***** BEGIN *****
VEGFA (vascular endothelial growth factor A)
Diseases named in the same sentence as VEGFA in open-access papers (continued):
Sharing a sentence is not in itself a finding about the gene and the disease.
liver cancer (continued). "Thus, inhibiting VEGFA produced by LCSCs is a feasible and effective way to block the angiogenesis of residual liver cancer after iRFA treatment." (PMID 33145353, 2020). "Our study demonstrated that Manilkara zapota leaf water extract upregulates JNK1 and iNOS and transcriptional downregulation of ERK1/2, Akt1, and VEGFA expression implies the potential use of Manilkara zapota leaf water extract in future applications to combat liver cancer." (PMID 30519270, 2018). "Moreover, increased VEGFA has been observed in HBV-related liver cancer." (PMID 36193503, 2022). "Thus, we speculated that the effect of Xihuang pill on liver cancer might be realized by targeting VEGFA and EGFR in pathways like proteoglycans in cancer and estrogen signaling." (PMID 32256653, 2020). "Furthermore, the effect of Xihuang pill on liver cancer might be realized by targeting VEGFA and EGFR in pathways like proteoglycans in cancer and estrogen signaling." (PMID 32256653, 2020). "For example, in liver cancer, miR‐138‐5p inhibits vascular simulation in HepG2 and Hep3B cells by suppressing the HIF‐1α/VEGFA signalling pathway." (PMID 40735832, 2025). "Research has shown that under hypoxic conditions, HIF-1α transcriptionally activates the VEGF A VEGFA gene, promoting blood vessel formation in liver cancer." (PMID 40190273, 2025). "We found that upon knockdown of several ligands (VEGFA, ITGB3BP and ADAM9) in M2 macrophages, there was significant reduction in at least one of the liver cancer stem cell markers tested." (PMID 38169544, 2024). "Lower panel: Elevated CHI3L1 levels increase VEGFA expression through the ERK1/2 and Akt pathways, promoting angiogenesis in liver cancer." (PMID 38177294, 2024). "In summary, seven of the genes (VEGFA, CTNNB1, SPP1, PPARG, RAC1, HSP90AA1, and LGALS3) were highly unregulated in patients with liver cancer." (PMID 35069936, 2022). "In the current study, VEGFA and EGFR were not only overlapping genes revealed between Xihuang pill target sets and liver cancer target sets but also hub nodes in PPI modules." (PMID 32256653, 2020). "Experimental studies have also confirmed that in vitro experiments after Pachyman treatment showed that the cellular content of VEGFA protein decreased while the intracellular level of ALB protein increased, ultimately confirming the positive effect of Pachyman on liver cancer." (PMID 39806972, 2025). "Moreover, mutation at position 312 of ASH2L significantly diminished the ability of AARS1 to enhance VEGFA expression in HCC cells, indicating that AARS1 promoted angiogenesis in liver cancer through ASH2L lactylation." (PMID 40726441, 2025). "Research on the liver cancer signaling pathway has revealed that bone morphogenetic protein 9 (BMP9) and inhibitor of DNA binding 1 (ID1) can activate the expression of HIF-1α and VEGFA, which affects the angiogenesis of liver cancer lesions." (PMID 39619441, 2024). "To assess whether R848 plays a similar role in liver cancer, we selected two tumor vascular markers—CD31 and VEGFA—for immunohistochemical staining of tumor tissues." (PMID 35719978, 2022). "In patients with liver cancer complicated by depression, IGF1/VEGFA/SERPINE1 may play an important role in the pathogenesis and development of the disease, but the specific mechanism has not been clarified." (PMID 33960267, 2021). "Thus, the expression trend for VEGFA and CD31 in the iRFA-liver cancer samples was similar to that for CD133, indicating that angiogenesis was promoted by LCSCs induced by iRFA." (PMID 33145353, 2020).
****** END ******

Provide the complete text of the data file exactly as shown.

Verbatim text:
VEGFA (vascular endothelial growth factor A)
Diseases named in the same sentence as VEGFA in open-access papers (continued):
Sharing a sentence is not in itself a finding about the gene and the disease.
liver cancer (continued). "Thus, inhibiting VEGFA produced by LCSCs is a feasible and effective way to block the angiogenesis of residual liver cancer after iRFA treatment." (PMID 33145353, 2020). "Our study demonstrated that Manilkara zapota leaf water extract upregulates JNK1 and iNOS and transcriptional downregulation of ERK1/2, Akt1, and VEGFA expression implies the potential use of Manilkara zapota leaf water extract in future applications to combat liver cancer." (PMID 30519270, 2018). "Moreover, increased VEGFA has been observed in HBV-related liver cancer." (PMID 36193503, 2022). "Thus, we speculated that the effect of Xihuang pill on liver cancer might be realized by targeting VEGFA and EGFR in pathways like proteoglycans in cancer and estrogen signaling." (PMID 32256653, 2020). "Furthermore, the effect of Xihuang pill on liver cancer might be realized by targeting VEGFA and EGFR in pathways like proteoglycans in cancer and estrogen signaling." (PMID 32256653, 2020). "For example, in liver cancer, miR‐138‐5p inhibits vascular simulation in HepG2 and Hep3B cells by suppressing the HIF‐1α/VEGFA signalling pathway." (PMID 40735832, 2025). "Research has shown that under hypoxic conditions, HIF-1α transcriptionally activates the VEGF A VEGFA gene, promoting blood vessel formation in liver cancer." (PMID 40190273, 2025). "We found that upon knockdown of several ligands (VEGFA, ITGB3BP and ADAM9) in M2 macrophages, there was significant reduction in at least one of the liver cancer stem cell markers tested." (PMID 38169544, 2024). "Lower panel: Elevated CHI3L1 levels increase VEGFA expression through the ERK1/2 and Akt pathways, promoting angiogenesis in liver cancer." (PMID 38177294, 2024). "In summary, seven of the genes (VEGFA, CTNNB1, SPP1, PPARG, RAC1, HSP90AA1, and LGALS3) were highly unregulated in patients with liver cancer." (PMID 35069936, 2022). "In the current study, VEGFA and EGFR were not only overlapping genes revealed between Xihuang pill target sets and liver cancer target sets but also hub nodes in PPI modules." (PMID 32256653, 2020). "Experimental studies have also confirmed that in vitro experiments after Pachyman treatment showed that the cellular content of VEGFA protein decreased while the intracellular level of ALB protein increased, ultimately confirming the positive effect of Pachyman on liver cancer." (PMID 39806972, 2025). "Moreover, mutation at position 312 of ASH2L significantly diminished the ability of AARS1 to enhance VEGFA expression in HCC cells, indicating that AARS1 promoted angiogenesis in liver cancer through ASH2L lactylation." (PMID 40726441, 2025). "Research on the liver cancer signaling pathway has revealed that bone morphogenetic protein 9 (BMP9) and inhibitor of DNA binding 1 (ID1) can activate the expression of HIF-1α and VEGFA, which affects the angiogenesis of liver cancer lesions." (PMID 39619441, 2024). "To assess whether R848 plays a similar role in liver cancer, we selected two tumor vascular markers—CD31 and VEGFA—for immunohistochemical staining of tumor tissues." (PMID 35719978, 2022). "In patients with liver cancer complicated by depression, IGF1/VEGFA/SERPINE1 may play an important role in the pathogenesis and development of the disease, but the specific mechanism has not been clarified." (PMID 33960267, 2021). "Thus, the expression trend for VEGFA and CD31 in the iRFA-liver cancer samples was similar to that for CD133, indicating that angiogenesis was promoted by LCSCs induced by iRFA." (PMID 33145353, 2020).